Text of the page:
I admit that on the argument of this motion I expressed unwillingness to believe that the forfeiture laws are as harsh as I have just said they are. But analysis of the cases demonstrates, at least to me, that the claimant has no remedy in this Court even if he is innocent. He relies upon an opinion by Judge Thacher (United States v. One Dodge Coupe, D.C., S.D.N.Y., 1927, 17 F.2d 661). That was a case where a car had been seized (because liquor was being transported in it) and was released on bond. The decision antedates the statute, already mentioned by me, which specifically gives the Court power to remit or mitigate forfeitures under the liquor laws (18 U.S.C.A. § 646). Judge Thacher, however, held that the Court had inherent power to relieve an innocent claimant by releasing his car pending trial of the cause of forfeiture so long as he furnished a bond. Claimant also relies on In re Jackson, D.C., N.D.N.Y., 1929, 35 F.2d 931, where a liquor-smuggling airplane was released on the giving of bond under the supposed authority of a section of the Judicial Code dealing with customs seizures based on defaults or deficiencies in the payment of duty, R.S. Sec. 938, 28 U.S.C.A. § 751. The authority of In re Jackson, supra, has been badly weakened by The Seal, D.C., S.D. Cal., 1929, 45 F.2d 243, where it is pointed out that there is a wide difference between (1) a statutory seizure of the vessel itself for an offense against the law (in that case a false oath to procure a license, 19 U.S.C.A. § 498), and (2) a seizure of goods imported into this country under circumstances where the government merely asserts a money claim against the importer (the situation covered by the customs seizure statute, 28 U.S.C.A. § 751). And in The Seal it is said (even before the enactment of the statute underlying this particular libel of forfeiture, 49 U.S.C.A. § 781 et seq.) that where the sovereign makes a thing forfeitable because of some offense committed through its use, then the thing itself immediately becomes outlaw: in other words, underlying such statutes is a doctrine which is an extension of the archaic practice in respect of deodands. Of course, where that doctrine applies, the innocence of the owner is immaterial; the courts themselves have no jurisdiction to help him unless the sovereign gives power. Our own statutory policy denies power to the courts: remission or mitigation of such forfeitures is through an act of grace by an administrative officer.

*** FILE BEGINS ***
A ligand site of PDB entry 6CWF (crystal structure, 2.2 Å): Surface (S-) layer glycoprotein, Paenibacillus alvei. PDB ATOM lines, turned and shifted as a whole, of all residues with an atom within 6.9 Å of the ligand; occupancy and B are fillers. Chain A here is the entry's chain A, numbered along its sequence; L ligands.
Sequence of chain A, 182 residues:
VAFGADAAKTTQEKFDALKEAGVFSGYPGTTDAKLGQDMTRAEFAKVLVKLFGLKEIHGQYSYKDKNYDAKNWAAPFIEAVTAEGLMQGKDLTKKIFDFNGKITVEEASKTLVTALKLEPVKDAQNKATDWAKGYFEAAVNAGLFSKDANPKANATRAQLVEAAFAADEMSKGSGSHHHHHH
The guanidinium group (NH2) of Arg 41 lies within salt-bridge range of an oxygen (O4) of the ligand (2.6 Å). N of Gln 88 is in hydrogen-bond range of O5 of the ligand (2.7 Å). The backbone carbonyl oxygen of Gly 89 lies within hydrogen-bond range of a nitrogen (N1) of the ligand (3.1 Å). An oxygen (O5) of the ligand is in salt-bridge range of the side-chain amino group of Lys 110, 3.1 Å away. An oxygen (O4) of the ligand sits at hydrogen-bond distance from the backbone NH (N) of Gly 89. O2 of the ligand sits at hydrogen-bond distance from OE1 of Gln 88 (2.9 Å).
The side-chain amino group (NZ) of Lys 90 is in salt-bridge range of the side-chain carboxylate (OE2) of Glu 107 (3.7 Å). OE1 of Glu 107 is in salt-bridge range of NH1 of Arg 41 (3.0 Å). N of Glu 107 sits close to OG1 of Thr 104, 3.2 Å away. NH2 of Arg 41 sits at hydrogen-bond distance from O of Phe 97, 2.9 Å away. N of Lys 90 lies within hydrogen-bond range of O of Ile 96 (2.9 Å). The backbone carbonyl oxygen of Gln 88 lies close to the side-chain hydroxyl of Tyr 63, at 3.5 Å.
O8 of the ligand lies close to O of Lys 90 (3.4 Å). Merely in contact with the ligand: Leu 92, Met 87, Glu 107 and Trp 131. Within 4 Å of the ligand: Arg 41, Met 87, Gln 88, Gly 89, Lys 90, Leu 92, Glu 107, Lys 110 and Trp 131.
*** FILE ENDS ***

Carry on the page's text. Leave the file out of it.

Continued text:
All of this is borne out by many forfeiture cases, where the thing itself is the object of forfeiture, both before and after the decision in The Seal, supra: Goldsmith, Jr.-Grant Co. v. United States, 1921, 254 U.S. 505, 41 S. Ct. 189, 65 L. Ed. 376; General Motors Acceptance Corp. v. United States, 1932, 286 U.S. 49, 57, 52 S. Ct. 468, 76 L. Ed. 971, 82 A.L.R. 600; United States v. One Oldsmobile Sedan, D.C. Or., 1938, 23 F.Supp. 323; United States v. Pacific Finance Co., 2 Cir., 1940, 110 F.2d 732; United States v. One 1940 Packard Coupe, D.C. Mass., 1941, 36 F.Supp. 788; United States v. Childs, D.C., N.D. Ga., 1942, 43 F.Supp. 776.
Nor, if forfeiture such as those at bar (namely, under 49 U.S.C.A. § 781) are based upon the notion that the vehicle itself is the novel thing, would one expect to find the Court possessed of the power even to review the action of the executive with respect to remission. And so the cases hold. General Motors Acceptance Corp. v. United States, 1932, 286 U.S. 49, 57, 52 S. Ct. 468, 76 L. Ed. 971, 82 A.L.R. 600; Cotonificio Bustese, S.A. v. Morganthau, 74 App.D.C. 13, 1941, 121 F.2d 884. On strictly logical grounds such forfeitures do not involve a denial of due process even to innocent lienors, General Finance Co. of Louisiana v. United States, 5 Cir., 1930, 45 F.2d 380. The constitutional point seems to have been set at rest long ago, Goldsmith, Jr.-Grant Co. v. United States, 1921, 254 U.S. 505, 41 S. Ct. 189, L. Ed. 376, and cases cited.
My conclusion is that when seizure of a contraband-carrying vehicle is made under the Act of 1939, 49 U.S.C.A. § 781 et seq., the remedy, and the only remedy, of the innocent owner or lienor is through an act of grace on the part of the Cabinet officer in whose jurisdiction the seizure lies (19 U.S.C.A. § 1618), liquor seizures solely excepted, 18 U.S.C.A. § 646. If the Cabinet officer having the statutory authority denies remission, his exercise of discretion is not reviewable by the courts, although if he declines to act because he mistakenly things he has no power, a different situation might arise. In the light of all this, any order by me based upon this application would be without jurisdiction. And solely upon that basis I deny the motion. Submit order.